Under the Soviet Union, all land was state owned. In 1991, after the Soviet Union’s collapse, most land was returned to its former owners or sold. 85% of land was privatised and 15% remained at the central government’s disposal.

Strategic land management is used for urban redevelopment, land consolidation and to control urban growth. There is no specific legal basis but the general land management system allows to use strategic land management. The national government, local governments and a special purpose body implement it and receive the revenues.

Land is bought at market price or expropriated. The national government and local governments can buy land within and outside their territory. Occasionally, the national government transfers land to local governments free of charge.

Land is rezoned, which raises land prices. There is no limit to the length of retention of land. It is then sold at market price to the highest bidder or through auctions. The government also leases its land to generate revenues, provide land for real estate development, and encourage planned development as well as development with a public purpose, for example the construction of affordable housing. The government recovers investments in land purchase through the sale or lease of rezoned plots.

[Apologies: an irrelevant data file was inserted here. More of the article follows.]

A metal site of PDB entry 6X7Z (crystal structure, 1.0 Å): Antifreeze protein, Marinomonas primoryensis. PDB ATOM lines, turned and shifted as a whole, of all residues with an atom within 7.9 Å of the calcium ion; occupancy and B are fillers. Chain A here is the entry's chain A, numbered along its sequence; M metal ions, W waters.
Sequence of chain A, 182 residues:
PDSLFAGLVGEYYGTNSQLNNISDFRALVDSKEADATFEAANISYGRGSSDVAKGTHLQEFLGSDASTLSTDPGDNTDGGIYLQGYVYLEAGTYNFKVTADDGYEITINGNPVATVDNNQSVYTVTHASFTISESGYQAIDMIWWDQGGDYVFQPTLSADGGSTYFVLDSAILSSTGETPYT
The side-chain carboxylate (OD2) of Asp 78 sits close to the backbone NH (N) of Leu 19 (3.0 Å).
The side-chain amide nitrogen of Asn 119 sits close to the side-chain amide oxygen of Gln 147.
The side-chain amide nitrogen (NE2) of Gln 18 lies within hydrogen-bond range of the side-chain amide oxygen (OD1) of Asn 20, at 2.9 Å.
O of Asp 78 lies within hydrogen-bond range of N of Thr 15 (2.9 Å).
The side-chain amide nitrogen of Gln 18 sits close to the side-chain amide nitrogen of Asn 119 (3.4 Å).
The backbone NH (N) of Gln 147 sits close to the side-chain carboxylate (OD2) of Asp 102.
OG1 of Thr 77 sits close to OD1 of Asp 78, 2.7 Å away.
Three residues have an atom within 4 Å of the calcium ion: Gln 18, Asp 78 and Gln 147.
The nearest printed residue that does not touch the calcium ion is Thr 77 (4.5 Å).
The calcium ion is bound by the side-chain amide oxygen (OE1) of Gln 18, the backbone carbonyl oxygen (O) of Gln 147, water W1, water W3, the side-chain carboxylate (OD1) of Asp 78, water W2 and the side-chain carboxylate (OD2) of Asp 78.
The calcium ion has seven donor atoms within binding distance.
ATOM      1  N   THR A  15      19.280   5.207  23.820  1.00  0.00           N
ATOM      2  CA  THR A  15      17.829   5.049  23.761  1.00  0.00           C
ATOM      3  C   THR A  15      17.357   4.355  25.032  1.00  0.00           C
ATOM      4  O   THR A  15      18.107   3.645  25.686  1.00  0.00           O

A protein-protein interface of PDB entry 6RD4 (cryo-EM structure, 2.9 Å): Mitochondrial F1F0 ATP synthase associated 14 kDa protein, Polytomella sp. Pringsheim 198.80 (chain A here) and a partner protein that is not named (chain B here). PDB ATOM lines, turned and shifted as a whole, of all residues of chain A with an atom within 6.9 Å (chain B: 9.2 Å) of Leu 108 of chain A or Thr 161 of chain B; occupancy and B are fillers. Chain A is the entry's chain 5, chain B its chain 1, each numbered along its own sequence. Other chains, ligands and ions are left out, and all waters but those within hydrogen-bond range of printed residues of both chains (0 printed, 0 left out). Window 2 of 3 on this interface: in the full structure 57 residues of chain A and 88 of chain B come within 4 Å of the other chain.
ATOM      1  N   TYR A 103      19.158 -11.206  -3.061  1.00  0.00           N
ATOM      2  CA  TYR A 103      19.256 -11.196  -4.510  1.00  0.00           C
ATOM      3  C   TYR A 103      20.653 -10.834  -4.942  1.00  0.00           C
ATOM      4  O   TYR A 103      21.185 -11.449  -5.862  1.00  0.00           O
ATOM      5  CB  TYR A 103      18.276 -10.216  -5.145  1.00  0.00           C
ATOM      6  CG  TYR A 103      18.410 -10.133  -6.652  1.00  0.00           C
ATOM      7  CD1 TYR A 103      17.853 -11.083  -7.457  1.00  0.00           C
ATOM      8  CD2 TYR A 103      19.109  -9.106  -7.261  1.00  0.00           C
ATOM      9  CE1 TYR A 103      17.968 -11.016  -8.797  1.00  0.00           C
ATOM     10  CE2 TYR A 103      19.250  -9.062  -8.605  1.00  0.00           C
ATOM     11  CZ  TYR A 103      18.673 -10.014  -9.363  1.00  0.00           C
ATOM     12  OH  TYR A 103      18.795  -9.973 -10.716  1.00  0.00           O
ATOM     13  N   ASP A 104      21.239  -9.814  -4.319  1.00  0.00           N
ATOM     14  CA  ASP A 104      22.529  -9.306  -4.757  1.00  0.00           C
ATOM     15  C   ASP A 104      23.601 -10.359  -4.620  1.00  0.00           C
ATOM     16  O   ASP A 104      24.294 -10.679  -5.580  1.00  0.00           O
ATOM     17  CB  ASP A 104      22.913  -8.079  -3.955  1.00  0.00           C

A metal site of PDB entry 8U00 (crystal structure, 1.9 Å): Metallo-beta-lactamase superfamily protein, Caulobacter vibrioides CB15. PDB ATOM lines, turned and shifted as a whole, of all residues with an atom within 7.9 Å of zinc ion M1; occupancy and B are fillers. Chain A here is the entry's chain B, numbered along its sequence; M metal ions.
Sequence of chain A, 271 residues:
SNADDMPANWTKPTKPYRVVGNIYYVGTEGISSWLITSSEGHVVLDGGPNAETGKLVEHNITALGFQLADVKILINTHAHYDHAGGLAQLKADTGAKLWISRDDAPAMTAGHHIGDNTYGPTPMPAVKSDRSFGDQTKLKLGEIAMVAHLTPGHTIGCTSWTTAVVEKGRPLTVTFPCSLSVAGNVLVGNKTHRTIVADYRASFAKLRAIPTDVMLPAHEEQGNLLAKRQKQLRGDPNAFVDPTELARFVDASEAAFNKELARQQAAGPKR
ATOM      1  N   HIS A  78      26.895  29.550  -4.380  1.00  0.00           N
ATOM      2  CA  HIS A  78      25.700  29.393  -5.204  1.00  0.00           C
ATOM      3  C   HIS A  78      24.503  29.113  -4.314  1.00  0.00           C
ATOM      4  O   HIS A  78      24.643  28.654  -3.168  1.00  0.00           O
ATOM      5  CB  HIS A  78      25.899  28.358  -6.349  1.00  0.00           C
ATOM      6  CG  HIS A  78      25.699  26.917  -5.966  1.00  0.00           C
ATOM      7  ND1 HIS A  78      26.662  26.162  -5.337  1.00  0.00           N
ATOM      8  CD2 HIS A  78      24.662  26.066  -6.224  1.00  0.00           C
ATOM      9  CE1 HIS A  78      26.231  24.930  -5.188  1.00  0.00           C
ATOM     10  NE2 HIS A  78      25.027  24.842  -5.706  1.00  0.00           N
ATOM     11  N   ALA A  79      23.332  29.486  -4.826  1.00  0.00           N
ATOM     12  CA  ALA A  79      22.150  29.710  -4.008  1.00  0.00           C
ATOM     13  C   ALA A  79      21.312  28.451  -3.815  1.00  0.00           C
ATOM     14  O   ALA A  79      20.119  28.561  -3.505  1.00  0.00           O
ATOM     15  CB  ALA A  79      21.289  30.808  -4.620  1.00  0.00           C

Strategic land management is hampered by the lack of a specific legal basis and lack of coordination between levels of government.


[3] OECD (2022), “Subnational government structure and finance”, OECD Regional Statistics (database), (accessed on 13 January 2022).

[8] OECD (2021), “Subnational government structure and finance”, OECD Regional Statistics (database), (accessed on 25 November 2021).

[2] OECD (2017), Land-use Planning Systems in the OECD: Country Fact Sheets, OECD Regional Development Studies, OECD Publishing, Paris,

[1] OECD/UCLG (2019), 2019 Report of the World Observatory on Subnational Government Finance and Investment - Country Profiles, OECD/UCLG.


← 1. Land readjustment is also used for farmland consolidation. However, it is beyond the scope of the Compendium and the rest of this section focuses on land readjustment in urban areas.